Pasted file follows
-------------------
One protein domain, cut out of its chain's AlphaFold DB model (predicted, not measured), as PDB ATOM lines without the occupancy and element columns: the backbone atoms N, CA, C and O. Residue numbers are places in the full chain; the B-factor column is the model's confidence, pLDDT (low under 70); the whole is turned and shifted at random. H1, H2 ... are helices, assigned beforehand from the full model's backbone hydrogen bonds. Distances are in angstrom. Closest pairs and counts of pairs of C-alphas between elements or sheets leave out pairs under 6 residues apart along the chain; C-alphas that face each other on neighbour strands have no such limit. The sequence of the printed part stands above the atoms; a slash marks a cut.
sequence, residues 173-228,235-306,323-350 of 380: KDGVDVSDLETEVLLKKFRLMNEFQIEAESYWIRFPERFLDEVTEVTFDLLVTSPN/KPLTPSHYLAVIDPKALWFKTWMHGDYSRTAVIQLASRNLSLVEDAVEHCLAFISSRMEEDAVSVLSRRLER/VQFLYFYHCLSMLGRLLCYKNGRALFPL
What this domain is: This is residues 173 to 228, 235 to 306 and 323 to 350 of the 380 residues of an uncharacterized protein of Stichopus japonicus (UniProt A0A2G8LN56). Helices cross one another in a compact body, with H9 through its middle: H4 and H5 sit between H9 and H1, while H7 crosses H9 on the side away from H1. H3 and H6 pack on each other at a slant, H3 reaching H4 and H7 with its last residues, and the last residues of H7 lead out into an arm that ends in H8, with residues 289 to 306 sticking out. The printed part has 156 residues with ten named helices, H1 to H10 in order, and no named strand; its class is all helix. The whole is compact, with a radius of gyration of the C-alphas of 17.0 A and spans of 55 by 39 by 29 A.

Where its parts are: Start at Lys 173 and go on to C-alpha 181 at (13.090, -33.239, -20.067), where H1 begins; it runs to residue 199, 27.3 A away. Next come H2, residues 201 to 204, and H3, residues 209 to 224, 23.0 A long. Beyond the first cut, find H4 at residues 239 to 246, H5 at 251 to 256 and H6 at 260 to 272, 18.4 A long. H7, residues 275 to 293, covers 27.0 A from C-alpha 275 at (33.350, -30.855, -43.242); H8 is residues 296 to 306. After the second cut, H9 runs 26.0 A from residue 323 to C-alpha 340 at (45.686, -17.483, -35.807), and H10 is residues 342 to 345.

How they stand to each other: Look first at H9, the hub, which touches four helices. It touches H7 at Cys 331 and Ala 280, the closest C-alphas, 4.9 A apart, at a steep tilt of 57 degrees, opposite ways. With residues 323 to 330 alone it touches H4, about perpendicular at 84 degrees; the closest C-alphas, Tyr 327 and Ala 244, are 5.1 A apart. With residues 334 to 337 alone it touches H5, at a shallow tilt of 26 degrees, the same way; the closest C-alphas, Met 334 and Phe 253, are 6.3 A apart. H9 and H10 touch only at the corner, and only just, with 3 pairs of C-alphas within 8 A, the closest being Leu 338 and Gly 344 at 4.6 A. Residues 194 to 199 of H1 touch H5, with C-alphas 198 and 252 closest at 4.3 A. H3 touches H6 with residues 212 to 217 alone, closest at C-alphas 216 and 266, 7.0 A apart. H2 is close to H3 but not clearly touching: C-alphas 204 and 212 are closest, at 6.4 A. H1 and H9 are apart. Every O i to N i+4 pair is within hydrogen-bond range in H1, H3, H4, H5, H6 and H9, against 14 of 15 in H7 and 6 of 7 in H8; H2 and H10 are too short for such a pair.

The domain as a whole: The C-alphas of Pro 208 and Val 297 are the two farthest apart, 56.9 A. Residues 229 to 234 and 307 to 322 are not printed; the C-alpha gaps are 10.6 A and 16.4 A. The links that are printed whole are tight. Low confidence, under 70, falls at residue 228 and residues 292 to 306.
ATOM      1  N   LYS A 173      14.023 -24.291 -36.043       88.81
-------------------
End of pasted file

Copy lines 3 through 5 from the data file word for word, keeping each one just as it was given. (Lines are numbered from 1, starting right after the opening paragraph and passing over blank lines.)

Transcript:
Where its parts are: Start at Lys 173 and go on to C-alpha 181 at (13.090, -33.239, -20.067), where H1 begins; it runs to residue 199, 27.3 A away. Next come H2, residues 201 to 204, and H3, residues 209 to 224, 23.0 A long. Beyond the first cut, find H4 at residues 239 to 246, H5 at 251 to 256 and H6 at 260 to 272, 18.4 A long. H7, residues 275 to 293, covers 27.0 A from C-alpha 275 at (33.350, -30.855, -43.242); H8 is residues 296 to 306. After the second cut, H9 runs 26.0 A from residue 323 to C-alpha 340 at (45.686, -17.483, -35.807), and H10 is residues 342 to 345.

How they stand to each other: Look first at H9, the hub, which touches four helices. It touches H7 at Cys 331 and Ala 280, the closest C-alphas, 4.9 A apart, at a steep tilt of 57 degrees, opposite ways. With residues 323 to 330 alone it touches H4, about perpendicular at 84 degrees; the closest C-alphas, Tyr 327 and Ala 244, are 5.1 A apart. With residues 334 to 337 alone it touches H5, at a shallow tilt of 26 degrees, the same way; the closest C-alphas, Met 334 and Phe 253, are 6.3 A apart. H9 and H10 touch only at the corner, and only just, with 3 pairs of C-alphas within 8 A, the closest being Leu 338 and Gly 344 at 4.6 A. Residues 194 to 199 of H1 touch H5, with C-alphas 198 and 252 closest at 4.3 A. H3 touches H6 with residues 212 to 217 alone, closest at C-alphas 216 and 266, 7.0 A apart. H2 is close to H3 but not clearly touching: C-alphas 204 and 212 are closest, at 6.4 A. H1 and H9 are apart. Every O i to N i+4 pair is within hydrogen-bond range in H1, H3, H4, H5, H6 and H9, against 14 of 15 in H7 and 6 of 7 in H8; H2 and H10 are too short for such a pair.

The domain as a whole: The C-alphas of Pro 208 and Val 297 are the two farthest apart, 56.9 A. Residues 229 to 234 and 307 to 322 are not printed; the C-alpha gaps are 10.6 A and 16.4 A. The links that are printed whole are tight. Low confidence, under 70, falls at residue 228 and residues 292 to 306.